While a Republican member of Michigan’s Legislature supports the deregulation of health care, many hospitals are calling out the plan, according to Bridge Magazine.
A package that featured seven bills aimed to lower state oversight for several hospitals and take away regulations for several issues like the number of psychiatric beds, helicopter ambulances and even heart procedures was introduced last month.
Sen. Curt VanderWall (R-Ludington), the chair of the Committee on Health Policy and Human Services and the package's lead sponsor, said the deregulation will help cut costs as he backed the bills.
Sen. Curt VanderWall | senatorcurtvanderwall.com
“What we are trying to do is give better access to care for the citizens of Michigan,” he told Bridge Magazine.
If he gets his way, the committees will vote on the bills later this month.
A group connected to the Koch Brothers, Americans for Prosperity, also is pushing for the bill to become enacted.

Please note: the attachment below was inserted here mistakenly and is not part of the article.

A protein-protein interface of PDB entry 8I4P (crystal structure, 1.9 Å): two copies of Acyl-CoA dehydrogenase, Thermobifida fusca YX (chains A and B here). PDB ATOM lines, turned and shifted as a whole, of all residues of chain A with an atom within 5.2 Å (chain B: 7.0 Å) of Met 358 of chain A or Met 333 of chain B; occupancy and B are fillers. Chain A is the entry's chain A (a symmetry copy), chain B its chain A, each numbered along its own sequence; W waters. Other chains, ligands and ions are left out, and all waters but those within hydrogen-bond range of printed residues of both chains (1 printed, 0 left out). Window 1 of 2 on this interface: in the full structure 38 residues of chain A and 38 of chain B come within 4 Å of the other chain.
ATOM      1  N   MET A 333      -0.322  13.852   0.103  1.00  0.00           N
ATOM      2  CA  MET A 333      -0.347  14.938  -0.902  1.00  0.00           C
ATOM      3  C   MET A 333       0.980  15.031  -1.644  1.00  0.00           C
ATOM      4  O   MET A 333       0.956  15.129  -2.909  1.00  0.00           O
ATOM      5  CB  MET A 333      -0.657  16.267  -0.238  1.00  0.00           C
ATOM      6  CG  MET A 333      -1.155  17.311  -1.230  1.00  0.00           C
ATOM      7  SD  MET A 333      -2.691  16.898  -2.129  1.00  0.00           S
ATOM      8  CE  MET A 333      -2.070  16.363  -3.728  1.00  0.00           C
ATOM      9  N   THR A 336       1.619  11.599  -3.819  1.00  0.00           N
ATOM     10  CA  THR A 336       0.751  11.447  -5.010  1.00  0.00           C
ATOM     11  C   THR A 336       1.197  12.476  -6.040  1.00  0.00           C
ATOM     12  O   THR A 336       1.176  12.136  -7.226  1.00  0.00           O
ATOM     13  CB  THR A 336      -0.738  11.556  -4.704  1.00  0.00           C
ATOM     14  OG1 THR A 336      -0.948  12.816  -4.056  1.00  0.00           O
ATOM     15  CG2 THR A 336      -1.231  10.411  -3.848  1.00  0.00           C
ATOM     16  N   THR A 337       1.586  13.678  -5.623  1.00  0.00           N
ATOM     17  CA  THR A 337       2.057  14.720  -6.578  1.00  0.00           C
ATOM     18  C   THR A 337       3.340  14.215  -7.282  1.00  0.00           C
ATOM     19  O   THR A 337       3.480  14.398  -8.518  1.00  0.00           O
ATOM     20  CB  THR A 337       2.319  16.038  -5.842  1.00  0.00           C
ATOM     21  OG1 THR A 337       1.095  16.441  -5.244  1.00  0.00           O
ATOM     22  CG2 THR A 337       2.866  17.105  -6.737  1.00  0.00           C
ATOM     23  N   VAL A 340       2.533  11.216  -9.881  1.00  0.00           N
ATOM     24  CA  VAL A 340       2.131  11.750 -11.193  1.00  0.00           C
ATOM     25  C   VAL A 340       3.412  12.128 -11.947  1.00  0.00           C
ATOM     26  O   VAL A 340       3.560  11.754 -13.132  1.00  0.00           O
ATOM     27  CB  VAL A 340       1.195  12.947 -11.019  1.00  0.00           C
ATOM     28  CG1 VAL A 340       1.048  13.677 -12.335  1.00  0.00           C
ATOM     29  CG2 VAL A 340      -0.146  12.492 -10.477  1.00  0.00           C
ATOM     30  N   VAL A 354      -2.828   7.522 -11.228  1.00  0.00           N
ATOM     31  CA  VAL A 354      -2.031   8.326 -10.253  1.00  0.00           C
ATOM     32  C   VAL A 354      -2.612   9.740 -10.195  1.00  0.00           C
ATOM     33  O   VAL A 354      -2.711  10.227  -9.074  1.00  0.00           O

Still, major health care groups like Michigan Health & Hospital Association and Blue Cross Blue Shield of Michigan say these deregulations could actually boost costs, not cut them. They also have the risk of impending on the general safety for patients.
The Dickinson County Healthcare System CEO told Bridge Magazine that the new potential laws could make room for smaller and rural hospitals to provide the same services and potentially cause Dickinson, which currently has 49 beds, to take a hit.
Specifically, one bill would offer relief for rural hospitals that have less than 25 beds from having to have the OK from the state to start offering new services.
Hospital president and CEO Chuck Nelson told Bridge Magazine, “It literally threatens the viability of our hospital.”
“I will more than likely raise my prices if the (patient) volume goes down,” he told Bridge Magazine.
Dickinson is currently digging its way out of $61 million debt and was recently green-lighted a $25.6 million federal loan.
One of the bills would also strip the requirement that the state has to green-light capital projects more than $3.4 million. Oversight for aspects like heart catheterization and helicopter ambulances could cause health care providers to include psychiatric beds without the state’s permission.